By the hearing, the appellant had conceded that waiver by conduct was precluded by statute at the time leaving only the issue of promissory estoppel. The Supreme Court agreed with the Court of Appeal that RSA could not have intended to alter its legal relationship with Bradfield because it lacked knowledge of the facts which demonstrated (or otherwise put RSA on notice) of Devecseri’s policy breach.

The Supreme Court went on to say that, in any event, the Court would have serious reservations about the availability of any estoppel argument on the facts of the case. Whether and to what extent Ontario’s Insurance Act permits third parties like Bradfield to assert estoppel arguments, including on behalf of a first-party insured, raised issues that the Court felt compelled to comment upon.

At paragraph 15 of the judgment, the Supreme Court confirmed that the equitable defence of promissory estoppel requires that (1) the parties be in a legal relationship at the time of the promise or assurance; (2) the promise or assurance be intended to affect that relationship and to be acted on; and (3) the other party in fact relied on the promise or assurance.

In the insurance context, estoppel arises most commonly where an insurer, having initially taken steps consistent with coverage, then denies coverage because of the insured’s breach of a policy term or its ineligibility for insurance in the first place. The insured then argues that the insurer is estopped from changing its coverage position based on its prior words or conduct.

The Court held that the appellant’s argument regarding promissory estoppel failed as RSA gave no promise or assurance intended to affect its legal relationship with Bradfield. RSA lacked knowledge, at the time it provided a defence to Devecseri’s estate, of Devecseri having breached the policy by consuming alcohol.  Even if constructive knowledge of the facts demonstrating a breach were sufficient for purposes of estoppel (which the Court found that they were not) RSA could not be fixed with constructive knowledge of such facts in the circumstances of the case. RSA was under a duty to Devecseri to investigate the claim against him “fairly”, in a “balanced and reasonable manner”, which it did.  The Court found that RSA was under no additional duty to Bradfield or other third-party claimants to investigate policy breaches at all, much less on a different and more rigorous standard than that which it owed to its insured.

The Court went on to examine the additional challenges regarding use of the promissory estoppel defence for similar plaintiffs.

In terms of intention, it was conceded that RSA did not know about Devecseri’s alcohol consumption. The issue was whether, in any event, RSA could be held to an assurance, by words or conduct, that it would not deny coverage on the basis of this policy breach. RSA’s lack of knowledge in this regard was fatal to the appellant’s estoppel argument.

Promissory estoppel requires that a promise or assurance must be intended to affect the parties’ legal relationship and the promisor must know of the facts that are said to give rise to that legal relationship, and of the alteration thereto — in this case, that Devecseri would be covered to the full policy limits despite his having breached the policy.  The significance of intention depends entirely on what the promisor knows. A promisor cannot intend to alter a relationship by promising to refrain from acting on information that it does not have.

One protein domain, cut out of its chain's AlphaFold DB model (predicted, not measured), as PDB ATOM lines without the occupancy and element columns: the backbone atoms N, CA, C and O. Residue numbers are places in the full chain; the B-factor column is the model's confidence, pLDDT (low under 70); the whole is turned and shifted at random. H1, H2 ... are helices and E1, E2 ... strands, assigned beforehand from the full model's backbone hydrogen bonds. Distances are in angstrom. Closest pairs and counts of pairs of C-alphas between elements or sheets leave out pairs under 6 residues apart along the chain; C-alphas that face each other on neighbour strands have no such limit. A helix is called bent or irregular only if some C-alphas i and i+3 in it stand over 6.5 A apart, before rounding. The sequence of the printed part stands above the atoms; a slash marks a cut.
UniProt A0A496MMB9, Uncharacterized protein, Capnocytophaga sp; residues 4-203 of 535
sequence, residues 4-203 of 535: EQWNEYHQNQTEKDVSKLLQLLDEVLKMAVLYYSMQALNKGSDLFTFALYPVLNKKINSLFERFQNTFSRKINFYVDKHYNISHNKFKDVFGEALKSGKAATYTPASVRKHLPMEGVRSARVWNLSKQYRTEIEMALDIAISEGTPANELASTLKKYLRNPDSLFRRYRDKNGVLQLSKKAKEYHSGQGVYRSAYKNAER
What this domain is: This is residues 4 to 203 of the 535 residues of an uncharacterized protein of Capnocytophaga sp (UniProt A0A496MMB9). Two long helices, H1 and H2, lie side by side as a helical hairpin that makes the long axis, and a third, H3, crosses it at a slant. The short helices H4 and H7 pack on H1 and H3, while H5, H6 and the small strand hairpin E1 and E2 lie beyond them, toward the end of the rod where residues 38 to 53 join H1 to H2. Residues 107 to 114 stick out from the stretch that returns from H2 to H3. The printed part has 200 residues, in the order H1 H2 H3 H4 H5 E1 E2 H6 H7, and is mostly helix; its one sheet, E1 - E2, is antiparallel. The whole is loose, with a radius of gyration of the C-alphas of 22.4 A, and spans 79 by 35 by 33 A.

Regarding imputed knowledge, the appellant sought to broaden the concept by arguing that constructive knowledge arising from a breach of a duty to investigate is enough. The Supreme Court did not agree stating that, to hold otherwise, would be unwise and “would unnecessarily undermine the existing duty on insurers owed to insureds (and not third parties) to investigate liability claims fairly, in a balanced and reasonable manner”. The Court confirmed that RSA lacked knowledge of the facts demonstrating Devecseri’s breach and so the appellant’s argument failed. This was not a case where RSA had the information but had failed to appreciate its legal significance or had not turned its mind to denial. In such a case, the trier of fact can conclude that the insurer knew of its right to deny coverage while intending to assure the insured that it would not act on that right.

As RSA was not in possession of the fact of the alcohol use, knowledge of the facts demonstrating Devecseri’s breach could not be imputed to RSA. Therefore, RSA could not be taken to have intended to assure his estate, or Bradfield, or anyone else, that it would not be relying upon that breach to deny coverage.

The Court went on to state that there is no basis in law for a third-party claimant such as Bradfield to be able to ground an estoppel argument in any alleged breaches of an insurer’s duty to its insured. At para 35, “the duty to investigate fairly, in a balanced and reasonable manner, is owed only to the insured, not third parties. Were such a duty owed to third parties, it would sit uneasily, and indeed would undermine, the duties of utmost good faith and fair dealing that govern the relationship between the parties to an insurance contract.”  This is because “the obligations between the insurer and the insured are reciprocal; while the insurer has the aforementioned duty to investigate fairly, in a balanced and reasonable manner, the insured is also under a reciprocal duty to disclose facts material to the claim.”